The Pope Must Explain His Actions or Resign

The charges against Pope Benedict XVI are very serious. He has been accused of participating in a worldwide cover-up to conceal the crimes of pedophile priests who sexually abused children. It is time to break the papal silence.

The pope should explain his role in covering up three concrete cases of sexual abuse, or he should resign. No one should be above the law.

First accusation: On Jan. 15, 1980, then-Cardinal Joseph Ratzinger (now Pope Benedict), archbishop of Munich, presided over a meeting in which it was decided that a pedophile priest, Peter Hullerman, would be relocated from Essen to Munich. Hullerman did not deny having sexually abused three children in Essen, according to an investigation by The New York Times.

Ratzinger was one of the recipients of a memo dated February 1980 that confirmed Hullerman’s transfer. Shortly thereafter, Hullerman started working with children again, and in 1986 he was found guilty by civil authorities of sexually abusing several underage pupils in a Bavarian parish.

The question is whether the future pope could have prevented the priest’s further crimes but simply did not act. Why didn’t he turn Hullerman over to the police? To protect the criminal and not the victims?

The Vatican’s spokesman, Rev. Federico Lombardi, says that at the time, Benedict “had no knowledge” of the decision to transfer Hullerman to another parish, which was the responsibility of his subordinate, Monsignor Gerhard Gruber. But there are many doubts surrounding this version of the story. Benedict must explain or resign.

Second accusation: As head of the Congregation for the Doctrine of the Faith, an office he held from 1981 to 2005, Ratzinger decided against defrocking the American Rev. Lawrence C. Murphy, who was accused of sexually abusing no fewer than 200 deaf children at a school in Wisconsin, according to an article in The New York Times. Again, the accused was not turned over to the police. Why not?

The accusations and evidence against Murphy span the years from 1950 to 1974. However, when Ratzinger received two letters about this case in 1996 from Archbishop Rembert G. Weakland of Milwaukee, Wis., he did not answer them, according to The Times. Instead of being turned over to the civil authorities, Murphy was eventually transferred to another diocese and died, still a priest, in 1998.

Did the future pope, who at that time was in charge of handling all cases of sexual abuse by the clergy, choose to protect the criminal and not the victims? He must explain or resign.

Third Accusation: As a cardinal, Ratzinger had full knowledge of the case of Marcial Maciel, the Mexican pedophile priest who founded the Legionaries of Christ. But in 2006, despite the considerable evidence of Maciel’s crimes, Benedict, who had by that time ascended to the papal office, did not send Maciel to jail. Instead, he ordered Maciel to lead a life of prayer and penitence. Why?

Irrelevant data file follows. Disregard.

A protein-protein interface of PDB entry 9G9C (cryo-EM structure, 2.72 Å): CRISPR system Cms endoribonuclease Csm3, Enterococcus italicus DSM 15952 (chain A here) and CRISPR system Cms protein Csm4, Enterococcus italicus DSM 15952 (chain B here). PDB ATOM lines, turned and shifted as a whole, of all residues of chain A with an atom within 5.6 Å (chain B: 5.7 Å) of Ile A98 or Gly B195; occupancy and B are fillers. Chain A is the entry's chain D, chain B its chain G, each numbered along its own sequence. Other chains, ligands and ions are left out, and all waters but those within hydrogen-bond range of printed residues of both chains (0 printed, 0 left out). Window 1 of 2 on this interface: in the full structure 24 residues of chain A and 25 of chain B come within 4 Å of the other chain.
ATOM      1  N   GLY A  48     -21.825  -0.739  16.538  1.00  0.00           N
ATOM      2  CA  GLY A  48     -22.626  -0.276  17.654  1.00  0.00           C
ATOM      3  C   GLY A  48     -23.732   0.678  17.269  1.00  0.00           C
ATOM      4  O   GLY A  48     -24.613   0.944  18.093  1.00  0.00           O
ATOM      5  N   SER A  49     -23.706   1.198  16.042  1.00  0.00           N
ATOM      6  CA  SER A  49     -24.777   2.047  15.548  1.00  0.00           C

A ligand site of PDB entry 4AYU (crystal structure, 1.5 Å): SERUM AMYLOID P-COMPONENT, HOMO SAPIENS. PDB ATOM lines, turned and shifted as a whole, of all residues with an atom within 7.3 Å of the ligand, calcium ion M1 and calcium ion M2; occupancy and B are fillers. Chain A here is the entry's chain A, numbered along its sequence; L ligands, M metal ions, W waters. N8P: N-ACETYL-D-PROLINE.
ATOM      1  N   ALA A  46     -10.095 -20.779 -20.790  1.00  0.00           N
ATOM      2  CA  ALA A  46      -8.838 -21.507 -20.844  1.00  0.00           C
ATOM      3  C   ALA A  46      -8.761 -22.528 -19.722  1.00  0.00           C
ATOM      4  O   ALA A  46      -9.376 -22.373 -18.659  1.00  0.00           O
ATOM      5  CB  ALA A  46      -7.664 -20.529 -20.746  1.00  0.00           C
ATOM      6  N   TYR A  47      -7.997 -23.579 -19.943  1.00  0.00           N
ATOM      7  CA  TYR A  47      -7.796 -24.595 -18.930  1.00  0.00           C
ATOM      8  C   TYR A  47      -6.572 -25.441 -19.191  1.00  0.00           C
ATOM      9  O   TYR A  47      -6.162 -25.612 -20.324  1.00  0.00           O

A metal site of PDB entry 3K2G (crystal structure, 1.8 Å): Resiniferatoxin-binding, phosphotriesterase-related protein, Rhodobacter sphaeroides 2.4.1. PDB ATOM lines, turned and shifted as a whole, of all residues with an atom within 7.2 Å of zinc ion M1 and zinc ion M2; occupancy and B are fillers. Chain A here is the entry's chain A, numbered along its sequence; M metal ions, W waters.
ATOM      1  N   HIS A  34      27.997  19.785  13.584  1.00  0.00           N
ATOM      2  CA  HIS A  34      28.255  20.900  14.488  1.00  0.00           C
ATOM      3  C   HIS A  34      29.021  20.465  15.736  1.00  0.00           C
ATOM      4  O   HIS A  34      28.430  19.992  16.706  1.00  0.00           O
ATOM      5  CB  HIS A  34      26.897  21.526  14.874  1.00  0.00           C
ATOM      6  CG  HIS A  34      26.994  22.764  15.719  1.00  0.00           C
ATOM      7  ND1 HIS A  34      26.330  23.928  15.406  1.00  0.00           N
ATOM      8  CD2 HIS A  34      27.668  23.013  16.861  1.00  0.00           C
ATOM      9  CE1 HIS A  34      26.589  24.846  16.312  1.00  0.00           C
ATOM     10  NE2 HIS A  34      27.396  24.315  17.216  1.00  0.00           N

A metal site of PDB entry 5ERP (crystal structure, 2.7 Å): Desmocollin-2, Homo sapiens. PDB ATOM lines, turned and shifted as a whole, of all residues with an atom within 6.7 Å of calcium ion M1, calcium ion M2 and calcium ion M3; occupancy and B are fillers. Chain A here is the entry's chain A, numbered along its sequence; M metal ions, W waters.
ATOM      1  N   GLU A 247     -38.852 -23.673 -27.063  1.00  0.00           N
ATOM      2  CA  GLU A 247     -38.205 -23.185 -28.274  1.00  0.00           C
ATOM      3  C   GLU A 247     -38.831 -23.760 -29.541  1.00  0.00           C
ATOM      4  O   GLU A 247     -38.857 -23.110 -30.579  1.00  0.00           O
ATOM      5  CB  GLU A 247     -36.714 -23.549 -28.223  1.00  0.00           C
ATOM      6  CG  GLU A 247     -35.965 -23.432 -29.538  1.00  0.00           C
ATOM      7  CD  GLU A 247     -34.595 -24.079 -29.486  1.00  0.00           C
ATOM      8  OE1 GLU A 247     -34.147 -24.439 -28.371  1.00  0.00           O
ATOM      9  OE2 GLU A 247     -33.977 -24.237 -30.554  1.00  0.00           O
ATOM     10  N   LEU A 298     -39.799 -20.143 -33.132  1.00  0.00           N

What kind of morality is that? If the pope knew that Maciel was a soulless criminal, why did he protect Maciel from the civil authorities? Benedict must explain or resign.

The New York Times has described the sad reality that only 20 percent of the 3,000 priests charged with sexual abuses between 2001 and 2010 were examined by the Catholic Church. But even those who were found guilty haven’t been turned over to the authorities. The Catholic Church, it seems, has an official policy of covering up crimes committed by its priests. What role did Benedict play in implementing a policy that protects criminals but not their victims?

The Vatican’s position on sexual abuse cases involving priests is far from “transparent” or “severe,” as the church has asserted. In an editorial in L’Osservatore Romano, the Vatican blamed the media for acting “with the clear and ignoble intention of hurting Benedict and his collaborators at any cost.” But that was a reply focusing on public relations; it was intended to expose guilty parties outside, not inside, the church.

Someone who protects criminals and is more interested in protecting the church’s image than victims of sexual abuse cannot be lead the Roman Catholic Church. Benedict must explain his involvement in these three cases or resign. As the church itself teaches: Admit your sins, repent, make amends.

When children are being sexually abused, there can be no papal infallibility — or impunity.

By Jorge Ramos Avalos

(April 14, 2010)


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Jorge Ramos has been the anchorman for Noticiero Univision since 1986. He writes a weekly column for more than 40 newspapers in the United States and Latin America, and provides daily radio commentary for the Radio Univision network. Ramos also hosts Al Punto, Univision’s weekly public affairs program offering analysis of the week’s top stories, and Fusion’s AMERICA with Jorge Ramos, a news program geared towards young adults. Ramos has won eight Emmy awards and is the author of ten books, most recently, STRANGER - The Challenge of a Latino Immigrant in the Trump Era.

A survey conducted by the Pew Hispanic Center found that Ramos is the second most recognized Latino leader in the country. Latino Leaders magazine chose him as one of “The Ten Most Admired Latinos” and “101 Top Leaders of the Latino Community in the U.S.”